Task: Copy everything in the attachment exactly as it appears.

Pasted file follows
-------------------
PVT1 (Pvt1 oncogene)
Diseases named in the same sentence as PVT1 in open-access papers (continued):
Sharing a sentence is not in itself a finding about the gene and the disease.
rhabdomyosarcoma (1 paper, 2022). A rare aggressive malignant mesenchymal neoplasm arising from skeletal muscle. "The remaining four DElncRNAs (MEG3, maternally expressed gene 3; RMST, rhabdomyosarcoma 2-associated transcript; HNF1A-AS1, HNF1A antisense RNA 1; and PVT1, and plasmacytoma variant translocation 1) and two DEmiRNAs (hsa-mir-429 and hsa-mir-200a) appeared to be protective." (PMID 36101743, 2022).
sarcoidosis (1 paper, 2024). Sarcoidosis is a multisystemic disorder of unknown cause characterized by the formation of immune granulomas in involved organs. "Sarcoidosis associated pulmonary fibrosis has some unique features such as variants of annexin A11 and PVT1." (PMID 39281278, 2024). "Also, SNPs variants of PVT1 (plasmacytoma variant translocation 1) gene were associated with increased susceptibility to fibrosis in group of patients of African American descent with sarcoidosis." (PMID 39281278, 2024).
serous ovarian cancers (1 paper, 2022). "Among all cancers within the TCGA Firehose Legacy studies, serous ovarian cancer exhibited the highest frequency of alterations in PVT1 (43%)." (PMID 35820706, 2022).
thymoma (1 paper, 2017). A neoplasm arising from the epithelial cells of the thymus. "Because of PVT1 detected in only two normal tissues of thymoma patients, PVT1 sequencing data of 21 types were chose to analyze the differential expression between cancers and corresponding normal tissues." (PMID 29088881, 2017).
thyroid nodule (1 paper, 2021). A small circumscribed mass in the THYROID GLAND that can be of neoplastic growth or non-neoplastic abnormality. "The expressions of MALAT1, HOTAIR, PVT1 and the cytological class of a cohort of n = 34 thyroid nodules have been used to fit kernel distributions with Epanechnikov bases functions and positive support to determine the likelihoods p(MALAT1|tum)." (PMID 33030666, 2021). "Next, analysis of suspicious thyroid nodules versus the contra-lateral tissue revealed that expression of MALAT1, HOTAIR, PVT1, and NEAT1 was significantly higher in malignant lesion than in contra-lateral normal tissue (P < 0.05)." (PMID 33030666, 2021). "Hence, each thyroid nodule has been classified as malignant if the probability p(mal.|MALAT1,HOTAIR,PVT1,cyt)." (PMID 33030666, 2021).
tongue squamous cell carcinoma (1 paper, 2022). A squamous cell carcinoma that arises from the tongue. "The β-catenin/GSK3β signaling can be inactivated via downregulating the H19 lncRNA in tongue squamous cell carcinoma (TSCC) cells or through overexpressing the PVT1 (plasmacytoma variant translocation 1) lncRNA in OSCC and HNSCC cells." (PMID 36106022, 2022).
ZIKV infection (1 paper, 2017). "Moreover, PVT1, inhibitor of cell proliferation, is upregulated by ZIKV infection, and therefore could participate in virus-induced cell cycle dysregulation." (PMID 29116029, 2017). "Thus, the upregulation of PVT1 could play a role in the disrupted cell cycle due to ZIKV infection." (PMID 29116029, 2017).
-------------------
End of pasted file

PVT1 (Pvt1 oncogene)
Diseases named in the same sentence as PVT1 in open-access papers (continued):
Sharing a sentence is not in itself a finding about the gene and the disease.
rhabdomyosarcoma (1 paper, 2022). A rare aggressive malignant mesenchymal neoplasm arising from skeletal muscle. "The remaining four DElncRNAs (MEG3, maternally expressed gene 3; RMST, rhabdomyosarcoma 2-associated transcript; HNF1A-AS1, HNF1A antisense RNA 1; and PVT1, and plasmacytoma variant translocation 1) and two DEmiRNAs (hsa-mir-429 and hsa-mir-200a) appeared to be protective." (PMID 36101743, 2022).
sarcoidosis (1 paper, 2024). Sarcoidosis is a multisystemic disorder of unknown cause characterized by the formation of immune granulomas in involved organs. "Sarcoidosis associated pulmonary fibrosis has some unique features such as variants of annexin A11 and PVT1." (PMID 39281278, 2024). "Also, SNPs variants of PVT1 (plasmacytoma variant translocation 1) gene were associated with increased susceptibility to fibrosis in group of patients of African American descent with sarcoidosis." (PMID 39281278, 2024).
serous ovarian cancers (1 paper, 2022). "Among all cancers within the TCGA Firehose Legacy studies, serous ovarian cancer exhibited the highest frequency of alterations in PVT1 (43%)." (PMID 35820706, 2022).
thymoma (1 paper, 2017). A neoplasm arising from the epithelial cells of the thymus. "Because of PVT1 detected in only two normal tissues of thymoma patients, PVT1 sequencing data of 21 types were chose to analyze the differential expression between cancers and corresponding normal tissues." (PMID 29088881, 2017).
thyroid nodule (1 paper, 2021). A small circumscribed mass in the THYROID GLAND that can be of neoplastic growth or non-neoplastic abnormality. "The expressions of MALAT1, HOTAIR, PVT1 and the cytological class of a cohort of n = 34 thyroid nodules have been used to fit kernel distributions with Epanechnikov bases functions and positive support to determine the likelihoods p(MALAT1|tum)." (PMID 33030666, 2021). "Next, analysis of suspicious thyroid nodules versus the contra-lateral tissue revealed that expression of MALAT1, HOTAIR, PVT1, and NEAT1 was significantly higher in malignant lesion than in contra-lateral normal tissue (P < 0.05)." (PMID 33030666, 2021). "Hence, each thyroid nodule has been classified as malignant if the probability p(mal.|MALAT1,HOTAIR,PVT1,cyt)." (PMID 33030666, 2021).
tongue squamous cell carcinoma (1 paper, 2022). A squamous cell carcinoma that arises from the tongue. "The β-catenin/GSK3β signaling can be inactivated via downregulating the H19 lncRNA in tongue squamous cell carcinoma (TSCC) cells or through overexpressing the PVT1 (plasmacytoma variant translocation 1) lncRNA in OSCC and HNSCC cells." (PMID 36106022, 2022).
ZIKV infection (1 paper, 2017). "Moreover, PVT1, inhibitor of cell proliferation, is upregulated by ZIKV infection, and therefore could participate in virus-induced cell cycle dysregulation." (PMID 29116029, 2017). "Thus, the upregulation of PVT1 could play a role in the disrupted cell cycle due to ZIKV infection." (PMID 29116029, 2017).